Mom and daughter addressing the crowd with their words of thanks and congratulation.

“I like the opportunity Lund gives us for school because it is a better place for us.  We are all teen and young adult moms and regular high school did not work for us.  High school was difficult because we all have kids.  Some of us are single moms and we don’t have people to watch our kids when we need to learn.  NHEP works for us.  When we need to learn, we can bring our kids with us.” – Fatumo, graduate.

“Three years ago I was supposed to graduate, but I put it aside.  I got pregnant and high school was no longer a priority.  With the help of Lund and my teachers I returned to school to finish my education.  They continued to push me to achieve greatness.  I have learned that any obstacle is worth overcoming.”   – Natalie, graduate.

“Every day I come to school and I’m surrounded with amazing and strong women who have struggled and been hurt but they are here choosing to change their life for themselves and for their children.  When you’re here you aren’t judged, you’re accepted and welcomed.  This program has changed my life and I couldn’t be more grateful.  Because of this program, I can watch my daughter grow into an amazing and smart girl while working hard to build our future.  Coming here was one of the best choices I have made for my daughter and myself.   I can finish school and still follow my dreams so when my daughter is older she can finish hers. ”  – Grace.  Student at NHEP since January.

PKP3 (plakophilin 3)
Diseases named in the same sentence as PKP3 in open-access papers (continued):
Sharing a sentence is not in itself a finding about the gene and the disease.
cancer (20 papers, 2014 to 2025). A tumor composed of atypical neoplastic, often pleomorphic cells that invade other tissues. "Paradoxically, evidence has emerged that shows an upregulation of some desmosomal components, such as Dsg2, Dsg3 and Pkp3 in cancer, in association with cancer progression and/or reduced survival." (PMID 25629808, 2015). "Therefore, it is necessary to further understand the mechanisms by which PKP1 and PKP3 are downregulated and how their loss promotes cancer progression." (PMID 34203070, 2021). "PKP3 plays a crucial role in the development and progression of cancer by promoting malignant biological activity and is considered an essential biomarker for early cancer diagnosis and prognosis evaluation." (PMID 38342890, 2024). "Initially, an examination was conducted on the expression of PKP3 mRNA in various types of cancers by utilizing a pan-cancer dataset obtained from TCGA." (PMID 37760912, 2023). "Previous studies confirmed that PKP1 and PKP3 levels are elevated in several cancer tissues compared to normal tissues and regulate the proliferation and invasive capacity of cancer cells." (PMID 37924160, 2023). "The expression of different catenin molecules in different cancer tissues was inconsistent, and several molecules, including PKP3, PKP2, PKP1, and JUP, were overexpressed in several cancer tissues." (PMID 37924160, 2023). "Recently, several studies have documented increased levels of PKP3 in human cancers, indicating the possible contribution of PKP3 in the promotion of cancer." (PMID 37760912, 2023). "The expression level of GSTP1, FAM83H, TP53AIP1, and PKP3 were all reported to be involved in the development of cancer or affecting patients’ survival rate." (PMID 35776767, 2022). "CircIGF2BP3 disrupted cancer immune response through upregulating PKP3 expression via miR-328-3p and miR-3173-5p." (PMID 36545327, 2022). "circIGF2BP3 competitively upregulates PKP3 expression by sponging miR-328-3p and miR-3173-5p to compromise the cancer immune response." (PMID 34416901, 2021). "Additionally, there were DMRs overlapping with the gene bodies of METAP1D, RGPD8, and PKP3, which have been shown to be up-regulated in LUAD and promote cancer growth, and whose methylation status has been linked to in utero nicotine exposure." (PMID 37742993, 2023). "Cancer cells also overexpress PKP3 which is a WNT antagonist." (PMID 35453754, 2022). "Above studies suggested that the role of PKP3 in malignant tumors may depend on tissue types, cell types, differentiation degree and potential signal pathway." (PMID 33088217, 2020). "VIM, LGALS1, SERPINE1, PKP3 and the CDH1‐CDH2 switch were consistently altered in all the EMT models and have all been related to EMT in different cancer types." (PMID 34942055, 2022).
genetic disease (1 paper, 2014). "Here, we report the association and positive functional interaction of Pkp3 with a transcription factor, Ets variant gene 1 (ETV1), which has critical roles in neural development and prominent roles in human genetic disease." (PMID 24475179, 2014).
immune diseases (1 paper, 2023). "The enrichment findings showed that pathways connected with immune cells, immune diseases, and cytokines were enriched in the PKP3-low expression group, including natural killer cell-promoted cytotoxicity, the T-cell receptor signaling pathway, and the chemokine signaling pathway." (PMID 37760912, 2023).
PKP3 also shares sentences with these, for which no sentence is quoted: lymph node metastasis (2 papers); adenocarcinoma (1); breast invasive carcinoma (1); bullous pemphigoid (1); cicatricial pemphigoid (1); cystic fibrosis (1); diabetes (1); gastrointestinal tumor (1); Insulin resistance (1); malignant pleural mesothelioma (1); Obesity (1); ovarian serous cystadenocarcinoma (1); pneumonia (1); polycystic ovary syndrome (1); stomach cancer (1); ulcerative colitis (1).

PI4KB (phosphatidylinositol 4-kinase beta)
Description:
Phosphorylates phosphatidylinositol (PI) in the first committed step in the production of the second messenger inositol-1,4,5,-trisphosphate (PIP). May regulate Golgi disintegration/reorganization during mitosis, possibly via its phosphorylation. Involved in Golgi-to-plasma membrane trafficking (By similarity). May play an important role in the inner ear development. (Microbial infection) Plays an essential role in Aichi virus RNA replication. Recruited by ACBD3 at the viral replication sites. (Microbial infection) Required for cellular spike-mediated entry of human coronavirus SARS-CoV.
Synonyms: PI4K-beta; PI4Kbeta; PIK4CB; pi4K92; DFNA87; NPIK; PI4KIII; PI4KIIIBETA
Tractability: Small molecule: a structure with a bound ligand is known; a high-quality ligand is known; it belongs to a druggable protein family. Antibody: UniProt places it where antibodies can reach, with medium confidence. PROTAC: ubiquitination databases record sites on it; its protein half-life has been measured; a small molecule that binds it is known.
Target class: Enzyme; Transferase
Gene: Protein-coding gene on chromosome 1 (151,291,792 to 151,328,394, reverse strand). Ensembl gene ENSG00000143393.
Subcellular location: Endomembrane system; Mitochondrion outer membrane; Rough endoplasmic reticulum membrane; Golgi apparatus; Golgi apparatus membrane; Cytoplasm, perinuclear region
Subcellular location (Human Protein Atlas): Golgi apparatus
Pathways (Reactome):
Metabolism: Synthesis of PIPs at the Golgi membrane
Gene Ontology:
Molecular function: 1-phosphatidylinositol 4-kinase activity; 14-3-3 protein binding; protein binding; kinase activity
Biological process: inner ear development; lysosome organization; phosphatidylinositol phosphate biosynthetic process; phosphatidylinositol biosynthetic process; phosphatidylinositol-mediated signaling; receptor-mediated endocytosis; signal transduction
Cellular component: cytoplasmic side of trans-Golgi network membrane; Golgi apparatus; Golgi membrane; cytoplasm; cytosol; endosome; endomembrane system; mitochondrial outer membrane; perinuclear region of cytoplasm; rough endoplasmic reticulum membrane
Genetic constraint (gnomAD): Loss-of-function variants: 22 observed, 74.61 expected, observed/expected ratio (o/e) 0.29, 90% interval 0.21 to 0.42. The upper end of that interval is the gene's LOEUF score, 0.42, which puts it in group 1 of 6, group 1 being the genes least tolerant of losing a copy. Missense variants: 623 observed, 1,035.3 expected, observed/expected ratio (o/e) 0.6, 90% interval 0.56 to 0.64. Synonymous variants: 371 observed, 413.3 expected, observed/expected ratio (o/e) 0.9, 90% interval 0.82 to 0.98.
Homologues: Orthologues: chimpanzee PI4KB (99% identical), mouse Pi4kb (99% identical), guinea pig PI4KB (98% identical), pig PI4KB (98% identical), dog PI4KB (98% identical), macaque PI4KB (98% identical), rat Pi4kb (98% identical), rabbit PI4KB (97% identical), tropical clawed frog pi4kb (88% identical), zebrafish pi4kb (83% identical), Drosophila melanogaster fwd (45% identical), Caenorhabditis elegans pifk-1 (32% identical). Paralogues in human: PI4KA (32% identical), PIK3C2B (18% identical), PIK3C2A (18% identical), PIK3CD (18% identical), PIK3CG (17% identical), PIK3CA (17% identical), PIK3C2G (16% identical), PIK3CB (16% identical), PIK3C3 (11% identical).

The ceremony was followed by cake, photos and hugs and congratulations at every turn.  “It’s pretty much the best day of the year,” said Courtney Farrell, Assistant Director of Residential and Community Treatment Services, who couldn’t stop smiling all day.  Her feelings were shared by all, especially those students who left the ceremony with high school diplomas in their hands.

June 1, 2015

“Hearing Real Life Stories” – Teen Pregnancy Prevention Outreach at Lund

Posted in Employees, New Horizons Educational Program, Program Spotlight, Teen Pregnancy Prevention Outreach tagged , , , at 3:49 pm by Lund

Lund’s Teen Pregnancy Prevention Outreach Program

Guest Blogger: Kelsey Francis, Lund Teen Pregnancy Prevention Outreach Specialist


May is National Teen Pregnancy Prevention Month—a time for youth, adolescents, parents, educators, service providers, and beyond to think about how pregnancy impacts the goals and future of young people, as well as how to protect themselves against unplanned pregnancy and STI transmission. It is also a time to educate and empower our youth and teens to be informed, intentional, and responsible concerning their sexual and reproductive health and wellness.

Last week, we reviewed the current portrait of teen pregnancy and birth rates nationally and within Vermont. Despite great progress in reducing these overall rates over the past 25 years, we also discussed the need for continued prevention efforts, given the immediate and long-term impacts of teenage pregnancy.